The Stairway Press Collected Edition
From the Introduction:
Can human intelligence thrive in computer hardware? The Silicon Man tells an intensely human, suspenseful story showing how it may be done. William Gibson praised it as “a plausible, well-crafted narrative exploring cyberspace in a wholly new and very refreshing way.” The Washington Post described it as “a well-plotted, fast-paced, and imaginative look into the future . . . a book where ideas drive the plot. Above all, Platt’s work is full of surprises.” Science Fiction Review said that it ranks “right up there with Michaelmas and The Demolished Man.” And Gregory Benford commented, “In fascinating detail, Platt shows us what it would really be like to live (and breathe!) in cyberspace.”
A second novel, Protektor, moves the action five centuries into a future where semi-intelligent computers have formed a unique, symbiotic relationship with humanity, creating an interstellar utopia– at the price of human freedom.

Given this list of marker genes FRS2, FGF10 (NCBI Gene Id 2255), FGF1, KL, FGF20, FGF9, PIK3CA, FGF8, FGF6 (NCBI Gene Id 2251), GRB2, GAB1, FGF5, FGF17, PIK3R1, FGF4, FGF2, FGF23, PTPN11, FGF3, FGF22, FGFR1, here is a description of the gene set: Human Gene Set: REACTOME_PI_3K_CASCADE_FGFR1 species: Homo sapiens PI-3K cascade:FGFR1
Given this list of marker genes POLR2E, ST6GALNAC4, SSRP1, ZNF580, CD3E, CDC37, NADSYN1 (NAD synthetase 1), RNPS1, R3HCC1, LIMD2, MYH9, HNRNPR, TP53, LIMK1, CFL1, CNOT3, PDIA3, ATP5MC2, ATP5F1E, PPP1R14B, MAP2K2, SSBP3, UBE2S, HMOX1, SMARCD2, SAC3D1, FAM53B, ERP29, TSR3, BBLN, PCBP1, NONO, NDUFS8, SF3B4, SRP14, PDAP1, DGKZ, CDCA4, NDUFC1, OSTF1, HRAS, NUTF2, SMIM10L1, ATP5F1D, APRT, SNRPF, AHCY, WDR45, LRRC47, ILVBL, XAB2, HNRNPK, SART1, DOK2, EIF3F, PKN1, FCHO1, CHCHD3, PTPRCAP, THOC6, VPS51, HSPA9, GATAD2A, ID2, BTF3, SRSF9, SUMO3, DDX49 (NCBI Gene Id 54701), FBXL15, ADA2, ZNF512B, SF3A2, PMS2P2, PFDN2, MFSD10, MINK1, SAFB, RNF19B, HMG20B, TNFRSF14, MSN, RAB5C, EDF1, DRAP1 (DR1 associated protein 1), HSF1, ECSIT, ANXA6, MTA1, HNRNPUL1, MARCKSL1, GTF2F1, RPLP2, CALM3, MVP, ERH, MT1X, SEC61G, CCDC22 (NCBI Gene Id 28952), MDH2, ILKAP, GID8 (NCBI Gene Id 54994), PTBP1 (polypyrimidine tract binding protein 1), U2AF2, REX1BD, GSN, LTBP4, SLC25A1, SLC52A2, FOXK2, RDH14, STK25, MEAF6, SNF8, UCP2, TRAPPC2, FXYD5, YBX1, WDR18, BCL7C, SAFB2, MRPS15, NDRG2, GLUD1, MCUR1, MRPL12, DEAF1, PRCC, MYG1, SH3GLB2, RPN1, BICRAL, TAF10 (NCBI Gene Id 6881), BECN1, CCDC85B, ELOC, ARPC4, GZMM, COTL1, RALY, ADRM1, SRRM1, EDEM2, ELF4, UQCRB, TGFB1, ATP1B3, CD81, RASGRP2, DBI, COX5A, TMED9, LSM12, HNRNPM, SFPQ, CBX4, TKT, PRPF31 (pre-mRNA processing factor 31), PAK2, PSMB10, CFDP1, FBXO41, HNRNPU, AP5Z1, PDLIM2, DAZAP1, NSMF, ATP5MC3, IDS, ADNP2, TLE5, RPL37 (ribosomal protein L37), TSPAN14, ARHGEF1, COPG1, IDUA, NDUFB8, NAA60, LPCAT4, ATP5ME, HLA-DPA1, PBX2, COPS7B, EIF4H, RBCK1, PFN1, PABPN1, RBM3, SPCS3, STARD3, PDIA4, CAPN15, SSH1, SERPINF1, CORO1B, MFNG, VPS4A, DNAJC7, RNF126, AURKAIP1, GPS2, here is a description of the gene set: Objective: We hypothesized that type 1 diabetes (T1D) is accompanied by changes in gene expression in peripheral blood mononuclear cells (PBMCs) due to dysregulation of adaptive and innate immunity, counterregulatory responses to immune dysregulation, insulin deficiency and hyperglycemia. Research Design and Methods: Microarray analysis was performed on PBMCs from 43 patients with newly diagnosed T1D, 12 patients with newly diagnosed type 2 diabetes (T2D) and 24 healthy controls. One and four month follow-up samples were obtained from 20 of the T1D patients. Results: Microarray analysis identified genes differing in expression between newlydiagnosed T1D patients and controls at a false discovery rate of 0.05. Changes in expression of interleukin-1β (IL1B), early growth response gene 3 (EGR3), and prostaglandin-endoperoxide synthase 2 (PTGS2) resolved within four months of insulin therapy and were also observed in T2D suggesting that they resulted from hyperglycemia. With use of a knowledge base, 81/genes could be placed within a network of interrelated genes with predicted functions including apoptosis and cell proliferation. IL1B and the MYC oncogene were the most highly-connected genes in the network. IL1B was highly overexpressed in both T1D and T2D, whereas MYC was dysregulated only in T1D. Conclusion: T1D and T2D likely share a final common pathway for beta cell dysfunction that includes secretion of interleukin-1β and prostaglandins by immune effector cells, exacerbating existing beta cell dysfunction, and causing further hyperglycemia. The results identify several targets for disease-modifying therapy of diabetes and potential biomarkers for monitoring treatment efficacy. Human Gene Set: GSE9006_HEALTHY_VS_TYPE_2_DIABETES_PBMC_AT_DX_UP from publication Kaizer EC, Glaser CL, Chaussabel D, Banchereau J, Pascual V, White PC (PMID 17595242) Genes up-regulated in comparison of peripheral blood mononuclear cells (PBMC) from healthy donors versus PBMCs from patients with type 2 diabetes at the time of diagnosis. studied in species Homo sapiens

Together for the first time in one volume, these science-fiction adventures explore the ultimate implications of virtual reality and artificial intelligence with high drama and an in-depth understanding of the technology.
“Charles Platt was a key contributor to making Wired magazine a commercial and critical success. The stories helped Wired won two National Magazine Awards for General Excellence and countless other awards in the five years that I was editor-in-chief. When we needed someone to research a complicated story and deliver not just an insightful but engaging piece, we turned to Charles. We counted on his intelligence, curiosity, and enthusiasm, and he delivered every single time. Our mission was to report on the future, and he consistently predicted the commercial (and cultural) opportunities of future technologies -- as well as the challenges -- with uncanny, clear-eyed accuracy. I feel lucky that he worked for us.”
– Louis Rossetto, founder of Wired magazine
“People sometimes ask book critics ‘Who are the best living writers?’ In the field of science journalism, my answer has long been Charles Platt.”
– Michael Dirda of the Washington Post and winner of a Pulitzer Prize for criticism in 1993
“A compelling narrative ... philosophically and psychologically penetrating ... one of the best novels of the year.”
– New York Times
“Well-plotted, fast-paced, and imaginative ... full of surprises.”
– Washington Post Book World
"Feels like Robert A. Heinlein in his heydey ... the descriptions are terrific ... solid, thought-provoking work, enough to restore one's jaded interest in hard sci-fi."